Clinical Evidence | ImpediMed

Clinical Evidence

ImpediMed’s bioimpedance spectroscopy (BIS) devices have been studied and clinically validated in the areas of lymphedema, heart failure, body composition and veterinary BIS research.

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Anne Daleiden-Burns, ACNP, Andrew Accardi, MD, J. Thomas Heywood, MD, FACC

Time-to-Decongestion Following Heart Failure Hospitalization as Measured by Extracellular Fluid Nadir Using Bioimpedance Spectroscopy

The time required to achieve clinical decongestion is highly variable and often takes longer than may be anticipated; in our study it took an average of 16.9 days. Our results show that ECF is more sensitive than weight when tracking post-discharge decongestion. Noninvasive BIS measurements may assist clinicians with tracking fluid status in HF patients. ECF monitoring during the weeks following heart failure hospitalization may provide a more accurate measure of fluid status than weight alone.

Open access: Yes
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Accardi, A. et al.

Utilization of bioimpedance spectroscopy in lieu of invasive monitoring for monitoring fluid overload.

The total body impedance measured from the SOZO unit correlated with PAD with a correlation coefficient of 0.876. The findings from this case suggest that BIS may provide an additional noninvasive tool to detect extracellular fluid excess and impending congestion before hospitalization. BIS correlates well with diastolic PA pressures and may prove a useful adjunct in the management of HF. Further research is needed in a larger more diverse group of patients to assess the role BIS plays in the management of HF.

Open access: Yes
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Zink, M.D., et al.

Feasibility of Bioelectrical Impedance Spectroscopy Measurement before and after Thoracentesis.

A significant increase in impedance was observed using the low frequency domain for the “Transthoracic” vector after thoracentesis. There was a moderate correlation between the amount of removed PE and the change in impedance using the “Foot to Hand” vector in the low frequency domain. Demonstrated feasibility of measuring fluid shifts by BIS in thoracentesis. Use as an adjunct diagnostic tool to evaluate PEs and monitor patients after thoracentesis. BIS measurement was safe, noninvasive, and easy to handle.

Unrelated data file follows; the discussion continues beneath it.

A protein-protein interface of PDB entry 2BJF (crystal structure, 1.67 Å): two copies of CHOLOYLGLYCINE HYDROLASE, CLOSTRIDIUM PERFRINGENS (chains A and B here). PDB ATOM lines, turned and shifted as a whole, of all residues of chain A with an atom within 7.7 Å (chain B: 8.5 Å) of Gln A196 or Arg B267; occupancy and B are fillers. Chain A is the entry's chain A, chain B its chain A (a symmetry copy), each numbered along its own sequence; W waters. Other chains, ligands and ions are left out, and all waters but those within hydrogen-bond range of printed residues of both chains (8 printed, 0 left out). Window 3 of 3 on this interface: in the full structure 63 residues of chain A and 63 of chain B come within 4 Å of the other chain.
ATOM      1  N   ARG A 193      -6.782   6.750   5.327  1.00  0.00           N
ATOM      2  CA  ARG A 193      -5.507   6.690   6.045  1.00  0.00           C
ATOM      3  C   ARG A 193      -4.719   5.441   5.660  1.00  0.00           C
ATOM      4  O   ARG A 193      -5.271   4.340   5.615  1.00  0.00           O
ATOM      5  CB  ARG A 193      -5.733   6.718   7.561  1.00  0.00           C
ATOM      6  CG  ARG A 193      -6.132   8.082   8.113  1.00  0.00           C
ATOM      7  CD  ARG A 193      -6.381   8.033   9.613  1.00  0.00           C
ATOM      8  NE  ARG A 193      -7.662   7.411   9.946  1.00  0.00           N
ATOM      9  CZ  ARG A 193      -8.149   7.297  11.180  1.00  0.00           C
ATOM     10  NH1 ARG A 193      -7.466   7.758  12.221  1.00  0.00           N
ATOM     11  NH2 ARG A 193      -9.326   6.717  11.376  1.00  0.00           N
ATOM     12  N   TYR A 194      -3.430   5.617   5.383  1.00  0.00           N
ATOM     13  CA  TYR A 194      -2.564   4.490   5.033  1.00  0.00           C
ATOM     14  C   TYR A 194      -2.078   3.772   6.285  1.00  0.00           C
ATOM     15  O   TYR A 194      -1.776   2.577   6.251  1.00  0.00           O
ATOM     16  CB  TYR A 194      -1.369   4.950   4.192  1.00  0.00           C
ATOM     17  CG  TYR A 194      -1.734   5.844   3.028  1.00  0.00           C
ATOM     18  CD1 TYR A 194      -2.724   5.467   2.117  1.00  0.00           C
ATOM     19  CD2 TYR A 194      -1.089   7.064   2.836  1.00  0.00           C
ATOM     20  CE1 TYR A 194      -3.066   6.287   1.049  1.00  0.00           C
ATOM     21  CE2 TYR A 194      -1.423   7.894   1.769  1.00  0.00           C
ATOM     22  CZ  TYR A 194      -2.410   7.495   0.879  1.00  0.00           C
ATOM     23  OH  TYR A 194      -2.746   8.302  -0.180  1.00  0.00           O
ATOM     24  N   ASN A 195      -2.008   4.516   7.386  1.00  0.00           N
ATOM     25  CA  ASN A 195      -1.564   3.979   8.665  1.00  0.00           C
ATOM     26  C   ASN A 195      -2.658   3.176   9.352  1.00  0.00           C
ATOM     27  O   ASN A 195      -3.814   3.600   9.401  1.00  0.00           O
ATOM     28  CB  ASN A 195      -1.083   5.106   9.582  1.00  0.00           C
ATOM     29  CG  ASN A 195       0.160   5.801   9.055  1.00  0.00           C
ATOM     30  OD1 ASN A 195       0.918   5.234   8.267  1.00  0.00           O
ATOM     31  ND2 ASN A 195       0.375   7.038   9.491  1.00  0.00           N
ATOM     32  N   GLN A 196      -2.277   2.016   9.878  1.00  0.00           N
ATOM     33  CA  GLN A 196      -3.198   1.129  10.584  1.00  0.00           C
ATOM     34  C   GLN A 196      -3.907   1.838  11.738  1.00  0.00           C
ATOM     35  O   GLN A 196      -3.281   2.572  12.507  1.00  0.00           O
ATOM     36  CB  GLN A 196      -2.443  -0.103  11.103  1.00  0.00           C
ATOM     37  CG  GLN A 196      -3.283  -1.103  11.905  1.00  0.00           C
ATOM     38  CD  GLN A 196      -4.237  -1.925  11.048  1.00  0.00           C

Open access: Yes
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Skrabal, F., et al.

Adding “hemodynamic and fluid leads” to the ECG. Part I: the electrical estimation of BNP, chronic heart failure (CHF) and extracellular fluid (ECF) accumulation.

The discrimination of healthy subjects from patients with heart failure on the basis of the ECF/ICF ratio of the legs is especially impressive, since there is little overlap between the groups (Fig. 8) and since part of the patients was on diuretics and had little or no visible or palpable edema. This parameter alone could become helpful for the diagnosis and management of CHF in the future.

Open access: No
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Weyer, S., et al.

Bioelectrical impedance spectroscopy as a fluid management system in heart failure.

Peripheral edema could be detected with a sensitivity of 100% and a specificity of 90%. BIS presents the possibility of an automatic decision making process to detect an upcoming edema, as an early indicator of worsening of a HF condition. BIS can detect and follow changes in lung impedance in patients and is sensitive to ECF volume. Since most patients with acute HF suffer not only from pulmonary edema but also from edema in the limbs, a combination of different segmental BIS measurements offers the best option to manage the course of disease.

Open access: No
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Ribas, N., et al.

Longitudinal and Transversal Bioimpedance Measurements in Addition to Diagnosis of Heart Failure

This preliminary study suggests that in HF longitudinal bioimpedance measurement in leg segment provides additional information to clinical examination and could even reflect sub-clinical hyper-hydration.

Open access: Yes
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Beckmann, L., et al.

Monitoring of body fluid in patients with chronic heart failure using Bioimpedance-Spectroscopy

BIS offers a good possibility to monitor the water content of a person. This can be used in monitoring decompensated CHF patients. Since most patients with acute heart failure suffer not only from lung edema, but also from edema in limbs a combination of segmental and whole body BIS measurements offers the best options to supervise the course of diseases. In this paper, both BIS measurements show a strong correlation with the water balance and weight loss.

Open access: No
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SOZO®

SOZO, the world’s most advanced, noninvasive BIS device, incorporates L-Dex technology to aid in the assessment of secondary lymphedema and delivers a precise snapshot of fluid status and tissue composition in less than 30 seconds.

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